The subject of today’s post is my favorite dartboard figure, Kansas City-St. Joseph Bishop Robert Finn.
To get into it, I’m going to borrow the template of local sports commentator and blogger Greg Hall, who has made a name for himself locally with his “Off the Couch” columns.
Greg’s schtick is quoting what somebody says and following it with his own observations. As fuel for my bonfire, I’m going to use Sunday’s lead story in The Kansas City Star, which appeared under this headline: “How Will KC Diocese Heal?”
The story was written by Judy Thomas, Mark Morris and Glenn E. Rice, all of whom have covered aspects of the child-porn case of Rev. Shawn Ratigan, a priest who is charged with felonies for allegedly taking and distributing lewd photos of young girls.
On Friday, Finn and the Kansas City diocese were indicted on misdemeanor charges related to his and the diocese’s failure to report, for five months, reasonable suspicions of child abuse. If convicted, Finn could be sentenced to up to a year in jail and fined up to $1,000.
So, here we go with a special edition of JimmyCsays. (All introductory quotes were taken directly from people whom the reporters interviewed.)
Jim Dougherty, a member of St. Louis Parish on Swope Parkway: “I think he has taken action. I don’t know more of what he can do…I believe that Bishop Finn demonstrated integrity and Christ-like virtue in repeatedly admitting his failure and undertaking significant change throughout the diocese.”
JimmyC: What more could Finn have done? Uh, how about getting his head out of the sex-abuse sand and vowing, when he became bishop six years ago, that he would not tolerate it in his diocese? As for “undertaking significant change,” yes, he definitely has done that. Unfortunately, it has involved railing against abortion and drawing a sharp, horizontal line between the clergy (the top layer of Finn’s cake) and the laity (the lowest layer).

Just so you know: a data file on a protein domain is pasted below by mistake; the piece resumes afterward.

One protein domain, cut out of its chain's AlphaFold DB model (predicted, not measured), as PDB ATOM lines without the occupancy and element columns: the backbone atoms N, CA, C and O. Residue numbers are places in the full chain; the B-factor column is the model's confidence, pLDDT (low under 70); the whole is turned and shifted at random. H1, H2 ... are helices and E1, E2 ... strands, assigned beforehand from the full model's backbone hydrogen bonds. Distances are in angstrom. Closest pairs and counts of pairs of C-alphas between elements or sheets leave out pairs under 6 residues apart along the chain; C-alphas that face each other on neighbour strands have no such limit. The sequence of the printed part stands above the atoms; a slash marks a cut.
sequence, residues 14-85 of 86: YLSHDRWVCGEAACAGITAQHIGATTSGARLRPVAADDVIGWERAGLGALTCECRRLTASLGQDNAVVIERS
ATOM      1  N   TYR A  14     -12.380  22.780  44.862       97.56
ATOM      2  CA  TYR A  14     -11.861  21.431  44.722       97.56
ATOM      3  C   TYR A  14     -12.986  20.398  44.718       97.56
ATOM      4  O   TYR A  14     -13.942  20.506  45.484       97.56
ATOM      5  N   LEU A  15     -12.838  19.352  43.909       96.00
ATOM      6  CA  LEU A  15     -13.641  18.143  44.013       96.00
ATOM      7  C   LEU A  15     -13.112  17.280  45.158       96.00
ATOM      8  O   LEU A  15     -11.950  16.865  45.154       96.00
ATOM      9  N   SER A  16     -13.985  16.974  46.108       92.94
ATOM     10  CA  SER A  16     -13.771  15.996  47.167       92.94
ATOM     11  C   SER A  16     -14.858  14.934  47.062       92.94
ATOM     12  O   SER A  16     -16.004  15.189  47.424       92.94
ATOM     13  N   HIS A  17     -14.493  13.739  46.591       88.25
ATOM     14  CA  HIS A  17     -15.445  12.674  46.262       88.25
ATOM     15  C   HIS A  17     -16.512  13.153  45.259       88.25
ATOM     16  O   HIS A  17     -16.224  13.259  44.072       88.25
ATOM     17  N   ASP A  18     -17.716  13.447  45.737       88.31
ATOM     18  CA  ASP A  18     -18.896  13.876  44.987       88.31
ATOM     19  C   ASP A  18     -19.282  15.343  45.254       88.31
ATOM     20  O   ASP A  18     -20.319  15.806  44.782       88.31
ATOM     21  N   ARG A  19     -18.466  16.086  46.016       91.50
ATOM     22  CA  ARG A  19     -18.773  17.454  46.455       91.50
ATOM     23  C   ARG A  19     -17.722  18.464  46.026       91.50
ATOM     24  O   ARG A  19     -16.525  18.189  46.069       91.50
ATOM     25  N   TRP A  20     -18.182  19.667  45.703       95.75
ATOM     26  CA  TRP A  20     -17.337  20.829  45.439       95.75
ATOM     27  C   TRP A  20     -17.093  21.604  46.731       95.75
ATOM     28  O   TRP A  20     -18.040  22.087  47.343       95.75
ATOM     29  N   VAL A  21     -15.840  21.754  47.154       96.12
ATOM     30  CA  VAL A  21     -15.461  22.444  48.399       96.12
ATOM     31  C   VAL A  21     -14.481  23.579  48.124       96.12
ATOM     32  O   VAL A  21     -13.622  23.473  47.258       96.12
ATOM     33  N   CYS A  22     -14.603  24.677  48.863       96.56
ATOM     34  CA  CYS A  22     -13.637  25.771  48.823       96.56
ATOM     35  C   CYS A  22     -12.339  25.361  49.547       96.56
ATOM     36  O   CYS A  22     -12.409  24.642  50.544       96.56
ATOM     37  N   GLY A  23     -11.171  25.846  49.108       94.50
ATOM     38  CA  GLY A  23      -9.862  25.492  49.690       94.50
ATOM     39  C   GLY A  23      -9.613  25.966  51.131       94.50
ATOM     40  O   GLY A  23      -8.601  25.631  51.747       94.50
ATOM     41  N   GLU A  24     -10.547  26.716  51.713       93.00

(P.S. I’m pretty sure that Dougherty is former director of DeLaSalle Education Center.)
Jason Berry, author of “Render Unto Rome: The Secret Life of Money in the Catholic Church: “His credibility is shot. But I would be very surprised if Finn is withdrawn. The pattern is they dig in their heels and stand by their man.”
JimmyC: Tammy Wynette couldn’t have said it better. The International Business Times quoted a Vatican spokesman as saying Sunday that Pope Benedict XVI and the Vatican would not attempt to interfere with the legal process. “We have no intention of intervening in that procedure,” Vatican spokesman Federico Lombardi said. “Any intervention could be interpreted as interference.” Yes, the Vatican would hate to involve itself in a case that affects the most vulnerable of God’s children.
Becky Summers, diocesan spokeswoman: “(Finn) continues to perform his pastoral duties with energy, dedication and enthusiasm…As part of his pastoral duties, he meets with priests every day. And, I would imagine that he will be discussing (the criminal allegations) with them.”
JimmyC: And here’s how one of those conversations might go…Priest: “Say, bishop, what’s up with that criminal charge against you?” Bishop Finn: “It’s a bunch of bullshit, Father. I’m continuing to perform my pastoral duties with energy, dedication and enthusiasm. Now, get back to preaching against abortion.”
Pat O’Neill, public relations consultant and a member of Visitation Parish: “My guess is that (diocesan) fundraising is in limbo and will remain that way until there’s some resolution in the criminal case, and some definitive determination of what happens to Bishop Finn.”
JimmyC: Do you hear that thunderous, clapping sound? It’s Catholic wallets slamming shut.
Jim Caccamo, chairman of the diocese’s Independent Review Board: “Most of our priests are honorable, trustworthy, loving, committed me who have served the church and the parishioners for years. It has got to make them feel terribly sad.”
JimmyC: Many of them undoubtedly do feel that way, and most in that group probably are liberal priests whom Finn has relegated, for the most part, to small and remote parishes.
Carolyn Cook, a Kansas City Catholic: “Moving him somewhere else won’t help. He needs to be taken from the church. He’s an educated person and can go teach.”